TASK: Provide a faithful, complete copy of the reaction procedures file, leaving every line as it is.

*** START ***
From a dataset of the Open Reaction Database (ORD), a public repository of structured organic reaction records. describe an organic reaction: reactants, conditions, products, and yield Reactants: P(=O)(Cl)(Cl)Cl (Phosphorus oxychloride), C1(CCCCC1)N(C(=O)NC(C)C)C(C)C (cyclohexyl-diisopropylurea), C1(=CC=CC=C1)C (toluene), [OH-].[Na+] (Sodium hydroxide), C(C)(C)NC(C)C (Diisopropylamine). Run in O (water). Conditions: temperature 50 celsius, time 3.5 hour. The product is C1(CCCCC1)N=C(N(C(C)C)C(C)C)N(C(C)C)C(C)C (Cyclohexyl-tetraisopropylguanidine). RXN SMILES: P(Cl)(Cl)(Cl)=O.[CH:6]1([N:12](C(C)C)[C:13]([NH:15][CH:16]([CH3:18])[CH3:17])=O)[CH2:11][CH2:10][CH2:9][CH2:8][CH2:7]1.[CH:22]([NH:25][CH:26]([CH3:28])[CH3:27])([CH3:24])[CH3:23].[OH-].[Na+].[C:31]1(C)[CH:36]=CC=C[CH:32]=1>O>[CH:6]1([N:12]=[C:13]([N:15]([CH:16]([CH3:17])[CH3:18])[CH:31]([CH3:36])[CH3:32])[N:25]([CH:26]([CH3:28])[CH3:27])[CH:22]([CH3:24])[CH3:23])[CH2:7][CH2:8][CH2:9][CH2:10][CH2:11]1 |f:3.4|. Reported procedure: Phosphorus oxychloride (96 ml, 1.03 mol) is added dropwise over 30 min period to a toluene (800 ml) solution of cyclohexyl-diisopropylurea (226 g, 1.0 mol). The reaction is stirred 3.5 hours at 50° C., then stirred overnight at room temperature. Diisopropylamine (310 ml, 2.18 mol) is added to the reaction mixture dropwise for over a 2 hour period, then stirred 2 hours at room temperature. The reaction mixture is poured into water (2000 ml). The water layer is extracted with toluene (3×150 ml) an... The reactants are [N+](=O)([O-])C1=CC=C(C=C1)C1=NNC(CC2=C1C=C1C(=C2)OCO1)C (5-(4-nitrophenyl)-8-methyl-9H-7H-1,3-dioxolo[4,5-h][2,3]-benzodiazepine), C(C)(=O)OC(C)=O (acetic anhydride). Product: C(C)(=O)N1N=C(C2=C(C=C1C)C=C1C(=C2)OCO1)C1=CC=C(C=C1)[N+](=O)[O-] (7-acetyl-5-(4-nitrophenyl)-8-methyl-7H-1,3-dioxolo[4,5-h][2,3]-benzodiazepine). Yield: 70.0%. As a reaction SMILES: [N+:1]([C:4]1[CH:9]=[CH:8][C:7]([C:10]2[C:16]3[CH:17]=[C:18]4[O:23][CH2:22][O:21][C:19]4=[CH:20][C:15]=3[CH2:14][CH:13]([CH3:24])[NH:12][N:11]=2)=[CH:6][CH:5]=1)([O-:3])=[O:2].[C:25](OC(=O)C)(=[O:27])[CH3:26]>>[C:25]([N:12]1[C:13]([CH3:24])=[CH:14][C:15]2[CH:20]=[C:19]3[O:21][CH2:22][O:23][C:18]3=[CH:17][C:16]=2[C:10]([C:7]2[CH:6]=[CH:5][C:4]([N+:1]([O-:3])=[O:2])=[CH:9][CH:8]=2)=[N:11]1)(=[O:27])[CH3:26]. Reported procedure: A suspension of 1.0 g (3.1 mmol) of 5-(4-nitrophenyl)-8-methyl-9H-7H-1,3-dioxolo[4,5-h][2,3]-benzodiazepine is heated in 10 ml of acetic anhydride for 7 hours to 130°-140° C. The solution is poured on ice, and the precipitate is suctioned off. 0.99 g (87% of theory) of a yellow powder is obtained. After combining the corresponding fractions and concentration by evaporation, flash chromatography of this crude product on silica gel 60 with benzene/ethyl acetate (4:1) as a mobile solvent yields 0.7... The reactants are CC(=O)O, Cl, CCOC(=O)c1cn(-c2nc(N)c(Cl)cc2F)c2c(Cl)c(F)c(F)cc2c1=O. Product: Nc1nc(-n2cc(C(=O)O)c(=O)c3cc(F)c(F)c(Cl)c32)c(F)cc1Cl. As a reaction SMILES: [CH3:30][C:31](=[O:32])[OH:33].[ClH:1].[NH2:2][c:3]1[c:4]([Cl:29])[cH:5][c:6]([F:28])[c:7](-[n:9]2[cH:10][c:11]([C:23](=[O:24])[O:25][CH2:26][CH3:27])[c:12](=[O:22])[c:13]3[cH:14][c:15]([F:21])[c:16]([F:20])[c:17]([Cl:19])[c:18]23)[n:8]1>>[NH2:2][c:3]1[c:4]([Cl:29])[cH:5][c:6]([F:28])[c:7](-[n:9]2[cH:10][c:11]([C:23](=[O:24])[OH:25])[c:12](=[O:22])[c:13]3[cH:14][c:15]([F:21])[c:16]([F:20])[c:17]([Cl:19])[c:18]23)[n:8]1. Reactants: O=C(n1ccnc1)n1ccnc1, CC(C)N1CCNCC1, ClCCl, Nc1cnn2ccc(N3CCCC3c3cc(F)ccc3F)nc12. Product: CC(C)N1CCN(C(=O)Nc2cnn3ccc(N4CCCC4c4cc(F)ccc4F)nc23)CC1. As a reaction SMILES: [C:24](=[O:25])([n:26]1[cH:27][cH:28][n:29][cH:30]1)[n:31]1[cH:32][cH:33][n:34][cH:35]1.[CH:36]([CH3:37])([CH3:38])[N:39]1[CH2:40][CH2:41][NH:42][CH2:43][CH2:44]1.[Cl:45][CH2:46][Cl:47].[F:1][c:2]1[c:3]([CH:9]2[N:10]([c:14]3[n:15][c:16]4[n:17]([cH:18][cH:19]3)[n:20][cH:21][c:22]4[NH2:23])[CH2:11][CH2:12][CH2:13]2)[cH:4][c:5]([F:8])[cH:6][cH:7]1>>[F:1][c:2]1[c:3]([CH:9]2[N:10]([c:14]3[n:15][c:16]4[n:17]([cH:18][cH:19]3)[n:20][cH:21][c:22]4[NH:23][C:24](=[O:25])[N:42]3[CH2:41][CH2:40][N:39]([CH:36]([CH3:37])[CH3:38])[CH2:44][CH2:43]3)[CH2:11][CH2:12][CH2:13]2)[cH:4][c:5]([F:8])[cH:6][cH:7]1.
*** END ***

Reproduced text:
From a dataset of the Open Reaction Database (ORD), a public repository of structured organic reaction records. describe an organic reaction: reactants, conditions, products, and yield Reactants: P(=O)(Cl)(Cl)Cl (Phosphorus oxychloride), C1(CCCCC1)N(C(=O)NC(C)C)C(C)C (cyclohexyl-diisopropylurea), C1(=CC=CC=C1)C (toluene), [OH-].[Na+] (Sodium hydroxide), C(C)(C)NC(C)C (Diisopropylamine). Run in O (water). Conditions: temperature 50 celsius, time 3.5 hour. The product is C1(CCCCC1)N=C(N(C(C)C)C(C)C)N(C(C)C)C(C)C (Cyclohexyl-tetraisopropylguanidine). RXN SMILES: P(Cl)(Cl)(Cl)=O.[CH:6]1([N:12](C(C)C)[C:13]([NH:15][CH:16]([CH3:18])[CH3:17])=O)[CH2:11][CH2:10][CH2:9][CH2:8][CH2:7]1.[CH:22]([NH:25][CH:26]([CH3:28])[CH3:27])([CH3:24])[CH3:23].[OH-].[Na+].[C:31]1(C)[CH:36]=CC=C[CH:32]=1>O>[CH:6]1([N:12]=[C:13]([N:15]([CH:16]([CH3:17])[CH3:18])[CH:31]([CH3:36])[CH3:32])[N:25]([CH:26]([CH3:28])[CH3:27])[CH:22]([CH3:24])[CH3:23])[CH2:7][CH2:8][CH2:9][CH2:10][CH2:11]1 |f:3.4|. Reported procedure: Phosphorus oxychloride (96 ml, 1.03 mol) is added dropwise over 30 min period to a toluene (800 ml) solution of cyclohexyl-diisopropylurea (226 g, 1.0 mol). The reaction is stirred 3.5 hours at 50° C., then stirred overnight at room temperature. Diisopropylamine (310 ml, 2.18 mol) is added to the reaction mixture dropwise for over a 2 hour period, then stirred 2 hours at room temperature. The reaction mixture is poured into water (2000 ml). The water layer is extracted with toluene (3×150 ml) an... The reactants are [N+](=O)([O-])C1=CC=C(C=C1)C1=NNC(CC2=C1C=C1C(=C2)OCO1)C (5-(4-nitrophenyl)-8-methyl-9H-7H-1,3-dioxolo[4,5-h][2,3]-benzodiazepine), C(C)(=O)OC(C)=O (acetic anhydride). Product: C(C)(=O)N1N=C(C2=C(C=C1C)C=C1C(=C2)OCO1)C1=CC=C(C=C1)[N+](=O)[O-] (7-acetyl-5-(4-nitrophenyl)-8-methyl-7H-1,3-dioxolo[4,5-h][2,3]-benzodiazepine). Yield: 70.0%. As a reaction SMILES: [N+:1]([C:4]1[CH:9]=[CH:8][C:7]([C:10]2[C:16]3[CH:17]=[C:18]4[O:23][CH2:22][O:21][C:19]4=[CH:20][C:15]=3[CH2:14][CH:13]([CH3:24])[NH:12][N:11]=2)=[CH:6][CH:5]=1)([O-:3])=[O:2].[C:25](OC(=O)C)(=[O:27])[CH3:26]>>[C:25]([N:12]1[C:13]([CH3:24])=[CH:14][C:15]2[CH:20]=[C:19]3[O:21][CH2:22][O:23][C:18]3=[CH:17][C:16]=2[C:10]([C:7]2[CH:6]=[CH:5][C:4]([N+:1]([O-:3])=[O:2])=[CH:9][CH:8]=2)=[N:11]1)(=[O:27])[CH3:26]. Reported procedure: A suspension of 1.0 g (3.1 mmol) of 5-(4-nitrophenyl)-8-methyl-9H-7H-1,3-dioxolo[4,5-h][2,3]-benzodiazepine is heated in 10 ml of acetic anhydride for 7 hours to 130°-140° C. The solution is poured on ice, and the precipitate is suctioned off. 0.99 g (87% of theory) of a yellow powder is obtained. After combining the corresponding fractions and concentration by evaporation, flash chromatography of this crude product on silica gel 60 with benzene/ethyl acetate (4:1) as a mobile solvent yields 0.7... The reactants are CC(=O)O, Cl, CCOC(=O)c1cn(-c2nc(N)c(Cl)cc2F)c2c(Cl)c(F)c(F)cc2c1=O. Product: Nc1nc(-n2cc(C(=O)O)c(=O)c3cc(F)c(F)c(Cl)c32)c(F)cc1Cl. As a reaction SMILES: [CH3:30][C:31](=[O:32])[OH:33].[ClH:1].[NH2:2][c:3]1[c:4]([Cl:29])[cH:5][c:6]([F:28])[c:7](-[n:9]2[cH:10][c:11]([C:23](=[O:24])[O:25][CH2:26][CH3:27])[c:12](=[O:22])[c:13]3[cH:14][c:15]([F:21])[c:16]([F:20])[c:17]([Cl:19])[c:18]23)[n:8]1>>[NH2:2][c:3]1[c:4]([Cl:29])[cH:5][c:6]([F:28])[c:7](-[n:9]2[cH:10][c:11]([C:23](=[O:24])[OH:25])[c:12](=[O:22])[c:13]3[cH:14][c:15]([F:21])[c:16]([F:20])[c:17]([Cl:19])[c:18]23)[n:8]1. Reactants: O=C(n1ccnc1)n1ccnc1, CC(C)N1CCNCC1, ClCCl, Nc1cnn2ccc(N3CCCC3c3cc(F)ccc3F)nc12. Product: CC(C)N1CCN(C(=O)Nc2cnn3ccc(N4CCCC4c4cc(F)ccc4F)nc23)CC1. As a reaction SMILES: [C:24](=[O:25])([n:26]1[cH:27][cH:28][n:29][cH:30]1)[n:31]1[cH:32][cH:33][n:34][cH:35]1.[CH:36]([CH3:37])([CH3:38])[N:39]1[CH2:40][CH2:41][NH:42][CH2:43][CH2:44]1.[Cl:45][CH2:46][Cl:47].[F:1][c:2]1[c:3]([CH:9]2[N:10]([c:14]3[n:15][c:16]4[n:17]([cH:18][cH:19]3)[n:20][cH:21][c:22]4[NH2:23])[CH2:11][CH2:12][CH2:13]2)[cH:4][c:5]([F:8])[cH:6][cH:7]1>>[F:1][c:2]1[c:3]([CH:9]2[N:10]([c:14]3[n:15][c:16]4[n:17]([cH:18][cH:19]3)[n:20][cH:21][c:22]4[NH:23][C:24](=[O:25])[N:42]3[CH2:41][CH2:40][N:39]([CH:36]([CH3:37])[CH3:38])[CH2:44][CH2:43]3)[CH2:11][CH2:12][CH2:13]2)[cH:4][c:5]([F:8])[cH:6][cH:7]1.